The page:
I swore I wasn’t going to write about straws. I’ve read so many opinion pieces and news articles about the various bans popping up all over the west coast that I’ve even lost the desire to make jokes about how much they suck or how their supporters are relying on a straw man argument.
Following the story has been nothing short of surreal. In Washington, D.C., the government is dismantling our healthcare system and stripping away the protections we, people with disabilities, rely on. Two weeks ago, the woman President Trump appointed to oversee community living for the Department of Health and Human Services publicly said she favored “segregation” of people with disabilities.
Let that sink in.
The person who is supposed to be working to better integrate people with disabilities said she wants to separate us from our communities.
And we’re fighting about straws?
Drawing a parallel between the straw bans and institutionalizing people with disabilities might seem heavy-handed, but the two policies share more than a fundamental disregard for our community. They are both evidence of how many of our legislators have seemingly forgotten, or abandoned, common sense.
If more legislators still had their common sense, a bill like the Disability Integration Act wouldn’t be languishing in the halls of Congress. First introduced in 2015, the bill would ensure that people with disabilities have the right to live and receive the services they need at home, instead of in a nursing facility or institution. It makes sense from a financial perspective. It makes sense from a humanitarian perspective. It makes common sense. But apparently, that’s just not enough anymore.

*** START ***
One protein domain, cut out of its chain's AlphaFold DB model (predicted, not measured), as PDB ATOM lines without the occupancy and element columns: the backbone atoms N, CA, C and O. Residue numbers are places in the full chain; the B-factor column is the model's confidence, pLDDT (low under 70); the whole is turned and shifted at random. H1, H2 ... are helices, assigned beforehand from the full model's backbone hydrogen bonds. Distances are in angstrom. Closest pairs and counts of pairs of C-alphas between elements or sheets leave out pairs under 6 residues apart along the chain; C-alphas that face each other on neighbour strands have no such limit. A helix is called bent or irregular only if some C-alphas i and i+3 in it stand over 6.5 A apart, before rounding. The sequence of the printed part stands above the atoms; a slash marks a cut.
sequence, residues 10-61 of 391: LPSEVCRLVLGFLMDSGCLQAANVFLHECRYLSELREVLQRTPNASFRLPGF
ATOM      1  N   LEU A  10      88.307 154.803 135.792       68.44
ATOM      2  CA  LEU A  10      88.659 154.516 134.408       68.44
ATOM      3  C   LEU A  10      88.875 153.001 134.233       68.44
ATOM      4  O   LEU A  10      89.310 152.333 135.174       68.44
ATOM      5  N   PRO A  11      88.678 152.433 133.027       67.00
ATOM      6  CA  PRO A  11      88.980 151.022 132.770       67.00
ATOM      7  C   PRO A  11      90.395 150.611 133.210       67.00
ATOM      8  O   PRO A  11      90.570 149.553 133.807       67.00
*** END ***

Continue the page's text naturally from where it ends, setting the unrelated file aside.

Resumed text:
How else can you begin to explain the straw bans?
Reading about all the municipalities that have set down this road, the one thing that becomes clear is that none of them took the time to think about how a ban would affect our community. It’s obvious in every backtracking statement, press release and after-the-fact “clarification.” They saw an easy eco-victory and they pounced.
And at the most basic level, I get it. I want to save the environment. I like turtles. Hell, I don’t know anyone who relies on plastic straws that wouldn’t be perfectly happy to give them up tomorrow if there was an equally functional, more eco-friendly product available. But there isn’t.
We put a man on the moon, you’d think we could build a next-gen straw. It’s encouraging to see creative projects like The Final Straw, a Kickstarter initiative that raised almost $2 million, try to devise such a solution, but until there is something that works just as well for everyone, it’s time for the ban proponents to slow their roll.
So far, very little damage has been done, and you could even argue that the public discussion that has come out of the flawed policy has been a positive. I’ve seen more people trying reusable straws for suitable drinks and fewer restaurants handing out plastic straws willy-nilly like garnishes.
These are good things. Let’s just not put straws before people with disabilities and move forward with a little common sense.